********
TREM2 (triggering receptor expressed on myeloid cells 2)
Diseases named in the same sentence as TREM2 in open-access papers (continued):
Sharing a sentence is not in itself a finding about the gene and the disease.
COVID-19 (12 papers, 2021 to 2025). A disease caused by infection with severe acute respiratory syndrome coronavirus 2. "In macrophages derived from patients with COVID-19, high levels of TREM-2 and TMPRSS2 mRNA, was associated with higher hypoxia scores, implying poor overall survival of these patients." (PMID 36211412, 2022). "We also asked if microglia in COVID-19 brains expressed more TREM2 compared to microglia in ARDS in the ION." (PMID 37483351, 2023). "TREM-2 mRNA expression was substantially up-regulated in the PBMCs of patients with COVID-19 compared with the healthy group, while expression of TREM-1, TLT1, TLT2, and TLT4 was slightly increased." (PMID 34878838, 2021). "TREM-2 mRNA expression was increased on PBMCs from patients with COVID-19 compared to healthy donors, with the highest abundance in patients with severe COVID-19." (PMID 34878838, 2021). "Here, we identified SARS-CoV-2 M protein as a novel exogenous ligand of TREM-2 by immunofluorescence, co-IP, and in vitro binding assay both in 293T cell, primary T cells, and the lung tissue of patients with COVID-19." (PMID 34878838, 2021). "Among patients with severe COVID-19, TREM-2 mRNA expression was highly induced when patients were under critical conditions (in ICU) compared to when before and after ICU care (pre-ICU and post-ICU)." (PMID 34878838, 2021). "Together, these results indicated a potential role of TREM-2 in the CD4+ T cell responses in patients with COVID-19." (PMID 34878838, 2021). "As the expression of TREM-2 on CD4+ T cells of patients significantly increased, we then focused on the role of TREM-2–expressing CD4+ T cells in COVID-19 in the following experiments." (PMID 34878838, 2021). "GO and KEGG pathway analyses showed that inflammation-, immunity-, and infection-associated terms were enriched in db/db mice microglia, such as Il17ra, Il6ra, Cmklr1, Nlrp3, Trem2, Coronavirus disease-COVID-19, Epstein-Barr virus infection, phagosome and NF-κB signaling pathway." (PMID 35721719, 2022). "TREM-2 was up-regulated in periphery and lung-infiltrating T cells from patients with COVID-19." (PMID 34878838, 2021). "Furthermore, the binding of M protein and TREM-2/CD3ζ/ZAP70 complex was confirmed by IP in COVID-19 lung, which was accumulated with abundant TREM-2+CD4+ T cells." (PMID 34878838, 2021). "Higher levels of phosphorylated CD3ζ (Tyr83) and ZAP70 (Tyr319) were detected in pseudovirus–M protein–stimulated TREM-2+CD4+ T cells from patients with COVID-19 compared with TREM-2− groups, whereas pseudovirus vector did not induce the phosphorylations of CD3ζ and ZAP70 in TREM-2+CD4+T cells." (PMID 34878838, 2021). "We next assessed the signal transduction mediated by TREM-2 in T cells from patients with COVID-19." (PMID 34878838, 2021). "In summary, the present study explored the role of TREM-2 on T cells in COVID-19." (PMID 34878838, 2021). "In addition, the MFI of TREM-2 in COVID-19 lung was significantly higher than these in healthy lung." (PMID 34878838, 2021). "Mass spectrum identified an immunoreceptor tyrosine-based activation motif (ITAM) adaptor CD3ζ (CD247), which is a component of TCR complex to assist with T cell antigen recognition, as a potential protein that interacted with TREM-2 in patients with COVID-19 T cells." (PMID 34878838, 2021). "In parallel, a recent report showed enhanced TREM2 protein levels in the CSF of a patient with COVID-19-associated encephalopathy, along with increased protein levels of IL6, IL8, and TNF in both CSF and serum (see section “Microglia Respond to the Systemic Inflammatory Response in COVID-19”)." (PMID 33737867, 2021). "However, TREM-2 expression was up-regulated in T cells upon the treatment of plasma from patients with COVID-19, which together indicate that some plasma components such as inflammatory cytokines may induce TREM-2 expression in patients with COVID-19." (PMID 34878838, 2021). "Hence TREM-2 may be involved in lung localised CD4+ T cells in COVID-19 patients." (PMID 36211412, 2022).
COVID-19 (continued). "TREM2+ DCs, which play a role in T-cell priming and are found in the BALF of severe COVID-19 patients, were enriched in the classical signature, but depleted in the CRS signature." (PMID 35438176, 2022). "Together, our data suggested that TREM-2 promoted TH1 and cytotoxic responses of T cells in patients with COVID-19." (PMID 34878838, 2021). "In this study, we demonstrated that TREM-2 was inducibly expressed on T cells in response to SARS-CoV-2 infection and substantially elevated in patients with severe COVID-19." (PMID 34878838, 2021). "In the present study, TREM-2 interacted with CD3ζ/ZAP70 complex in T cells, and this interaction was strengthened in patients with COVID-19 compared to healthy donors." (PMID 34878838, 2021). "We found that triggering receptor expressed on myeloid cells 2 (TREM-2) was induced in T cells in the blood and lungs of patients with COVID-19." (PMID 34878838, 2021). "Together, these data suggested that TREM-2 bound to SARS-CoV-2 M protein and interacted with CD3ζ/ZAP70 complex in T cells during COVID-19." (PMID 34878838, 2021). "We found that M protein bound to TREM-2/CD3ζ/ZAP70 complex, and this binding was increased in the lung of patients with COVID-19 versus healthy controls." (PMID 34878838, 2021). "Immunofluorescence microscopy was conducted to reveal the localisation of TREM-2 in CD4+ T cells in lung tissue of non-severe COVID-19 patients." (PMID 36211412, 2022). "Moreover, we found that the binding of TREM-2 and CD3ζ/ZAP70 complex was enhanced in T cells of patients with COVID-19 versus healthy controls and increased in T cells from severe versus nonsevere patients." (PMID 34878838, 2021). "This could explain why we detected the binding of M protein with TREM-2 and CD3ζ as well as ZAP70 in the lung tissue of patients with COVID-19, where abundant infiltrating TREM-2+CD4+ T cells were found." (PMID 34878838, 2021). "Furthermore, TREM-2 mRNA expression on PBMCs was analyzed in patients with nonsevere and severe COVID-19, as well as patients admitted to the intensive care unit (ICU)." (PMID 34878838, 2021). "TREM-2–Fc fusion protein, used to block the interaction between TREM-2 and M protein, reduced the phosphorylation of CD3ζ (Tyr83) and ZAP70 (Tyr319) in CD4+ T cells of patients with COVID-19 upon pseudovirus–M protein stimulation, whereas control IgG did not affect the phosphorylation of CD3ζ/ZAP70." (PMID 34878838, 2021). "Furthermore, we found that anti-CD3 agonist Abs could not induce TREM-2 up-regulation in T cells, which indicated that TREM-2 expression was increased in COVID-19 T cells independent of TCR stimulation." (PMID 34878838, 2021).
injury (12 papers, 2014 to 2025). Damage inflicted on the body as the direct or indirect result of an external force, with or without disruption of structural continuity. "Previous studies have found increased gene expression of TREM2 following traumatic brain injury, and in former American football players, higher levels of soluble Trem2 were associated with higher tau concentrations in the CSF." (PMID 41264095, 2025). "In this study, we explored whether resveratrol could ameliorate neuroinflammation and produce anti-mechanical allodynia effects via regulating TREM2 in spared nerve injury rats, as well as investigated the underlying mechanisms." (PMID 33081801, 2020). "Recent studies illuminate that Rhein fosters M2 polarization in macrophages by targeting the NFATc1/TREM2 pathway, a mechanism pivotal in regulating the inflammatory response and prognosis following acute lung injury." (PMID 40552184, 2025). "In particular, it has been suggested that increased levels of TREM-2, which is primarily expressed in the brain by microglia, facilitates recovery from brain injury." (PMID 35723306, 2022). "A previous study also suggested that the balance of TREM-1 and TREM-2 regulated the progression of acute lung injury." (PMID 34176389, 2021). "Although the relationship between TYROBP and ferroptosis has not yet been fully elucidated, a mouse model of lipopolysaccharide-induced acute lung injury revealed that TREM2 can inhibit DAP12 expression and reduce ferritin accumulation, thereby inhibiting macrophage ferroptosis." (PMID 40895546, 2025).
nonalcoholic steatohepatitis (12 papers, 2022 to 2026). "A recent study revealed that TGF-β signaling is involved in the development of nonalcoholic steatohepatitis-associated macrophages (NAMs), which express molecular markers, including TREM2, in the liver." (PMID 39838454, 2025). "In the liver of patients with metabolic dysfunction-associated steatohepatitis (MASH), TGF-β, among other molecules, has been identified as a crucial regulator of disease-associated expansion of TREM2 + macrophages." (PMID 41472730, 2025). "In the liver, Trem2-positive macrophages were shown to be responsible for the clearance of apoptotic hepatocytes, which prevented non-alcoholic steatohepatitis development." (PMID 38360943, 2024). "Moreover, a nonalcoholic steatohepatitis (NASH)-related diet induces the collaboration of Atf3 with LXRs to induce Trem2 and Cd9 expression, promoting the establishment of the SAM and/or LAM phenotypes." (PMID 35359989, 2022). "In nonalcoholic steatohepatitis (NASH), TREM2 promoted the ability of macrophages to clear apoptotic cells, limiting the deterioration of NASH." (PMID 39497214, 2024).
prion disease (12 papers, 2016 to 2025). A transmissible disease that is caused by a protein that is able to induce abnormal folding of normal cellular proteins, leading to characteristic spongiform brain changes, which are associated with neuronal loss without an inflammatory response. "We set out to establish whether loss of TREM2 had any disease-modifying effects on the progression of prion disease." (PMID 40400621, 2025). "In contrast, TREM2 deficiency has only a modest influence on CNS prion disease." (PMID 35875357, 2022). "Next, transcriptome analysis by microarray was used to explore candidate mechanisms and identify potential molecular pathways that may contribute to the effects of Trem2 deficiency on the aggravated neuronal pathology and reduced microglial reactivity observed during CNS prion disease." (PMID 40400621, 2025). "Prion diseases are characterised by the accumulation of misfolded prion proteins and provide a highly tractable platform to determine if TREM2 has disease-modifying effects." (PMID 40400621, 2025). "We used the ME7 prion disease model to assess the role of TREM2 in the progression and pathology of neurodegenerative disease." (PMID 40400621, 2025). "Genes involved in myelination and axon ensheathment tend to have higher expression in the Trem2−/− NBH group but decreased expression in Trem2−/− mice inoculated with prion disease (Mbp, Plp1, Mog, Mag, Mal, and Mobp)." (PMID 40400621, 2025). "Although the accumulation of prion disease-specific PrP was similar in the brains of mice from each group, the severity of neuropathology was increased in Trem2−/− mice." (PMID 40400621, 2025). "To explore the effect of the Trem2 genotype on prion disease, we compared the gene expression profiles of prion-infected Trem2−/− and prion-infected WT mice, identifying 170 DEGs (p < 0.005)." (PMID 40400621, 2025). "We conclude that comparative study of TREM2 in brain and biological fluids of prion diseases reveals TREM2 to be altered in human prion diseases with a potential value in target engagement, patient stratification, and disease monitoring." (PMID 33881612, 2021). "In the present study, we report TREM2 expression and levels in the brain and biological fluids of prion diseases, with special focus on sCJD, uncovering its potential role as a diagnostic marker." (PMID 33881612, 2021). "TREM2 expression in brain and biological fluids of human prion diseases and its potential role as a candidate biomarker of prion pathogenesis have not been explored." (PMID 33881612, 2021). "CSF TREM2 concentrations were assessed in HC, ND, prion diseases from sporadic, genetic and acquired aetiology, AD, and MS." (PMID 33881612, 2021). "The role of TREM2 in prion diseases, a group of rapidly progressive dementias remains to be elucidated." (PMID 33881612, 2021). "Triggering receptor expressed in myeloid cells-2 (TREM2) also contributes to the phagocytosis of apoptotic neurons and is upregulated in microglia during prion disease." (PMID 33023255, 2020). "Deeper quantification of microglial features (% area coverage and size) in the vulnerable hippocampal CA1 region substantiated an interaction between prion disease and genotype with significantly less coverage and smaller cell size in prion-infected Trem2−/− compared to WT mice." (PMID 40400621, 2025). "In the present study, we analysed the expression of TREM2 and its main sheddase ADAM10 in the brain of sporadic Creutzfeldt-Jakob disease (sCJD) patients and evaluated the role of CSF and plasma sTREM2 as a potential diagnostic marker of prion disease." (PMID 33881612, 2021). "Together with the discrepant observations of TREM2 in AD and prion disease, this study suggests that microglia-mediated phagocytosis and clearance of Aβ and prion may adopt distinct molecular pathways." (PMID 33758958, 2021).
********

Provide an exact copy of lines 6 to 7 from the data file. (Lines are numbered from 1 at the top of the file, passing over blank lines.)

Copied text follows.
injury (12 papers, 2014 to 2025). Damage inflicted on the body as the direct or indirect result of an external force, with or without disruption of structural continuity. "Previous studies have found increased gene expression of TREM2 following traumatic brain injury, and in former American football players, higher levels of soluble Trem2 were associated with higher tau concentrations in the CSF." (PMID 41264095, 2025). "In this study, we explored whether resveratrol could ameliorate neuroinflammation and produce anti-mechanical allodynia effects via regulating TREM2 in spared nerve injury rats, as well as investigated the underlying mechanisms." (PMID 33081801, 2020). "Recent studies illuminate that Rhein fosters M2 polarization in macrophages by targeting the NFATc1/TREM2 pathway, a mechanism pivotal in regulating the inflammatory response and prognosis following acute lung injury." (PMID 40552184, 2025). "In particular, it has been suggested that increased levels of TREM-2, which is primarily expressed in the brain by microglia, facilitates recovery from brain injury." (PMID 35723306, 2022). "A previous study also suggested that the balance of TREM-1 and TREM-2 regulated the progression of acute lung injury." (PMID 34176389, 2021). "Although the relationship between TYROBP and ferroptosis has not yet been fully elucidated, a mouse model of lipopolysaccharide-induced acute lung injury revealed that TREM2 can inhibit DAP12 expression and reduce ferritin accumulation, thereby inhibiting macrophage ferroptosis." (PMID 40895546, 2025).
nonalcoholic steatohepatitis (12 papers, 2022 to 2026). "A recent study revealed that TGF-β signaling is involved in the development of nonalcoholic steatohepatitis-associated macrophages (NAMs), which express molecular markers, including TREM2, in the liver." (PMID 39838454, 2025). "In the liver of patients with metabolic dysfunction-associated steatohepatitis (MASH), TGF-β, among other molecules, has been identified as a crucial regulator of disease-associated expansion of TREM2 + macrophages." (PMID 41472730, 2025). "In the liver, Trem2-positive macrophages were shown to be responsible for the clearance of apoptotic hepatocytes, which prevented non-alcoholic steatohepatitis development." (PMID 38360943, 2024). "Moreover, a nonalcoholic steatohepatitis (NASH)-related diet induces the collaboration of Atf3 with LXRs to induce Trem2 and Cd9 expression, promoting the establishment of the SAM and/or LAM phenotypes." (PMID 35359989, 2022). "In nonalcoholic steatohepatitis (NASH), TREM2 promoted the ability of macrophages to clear apoptotic cells, limiting the deterioration of NASH." (PMID 39497214, 2024).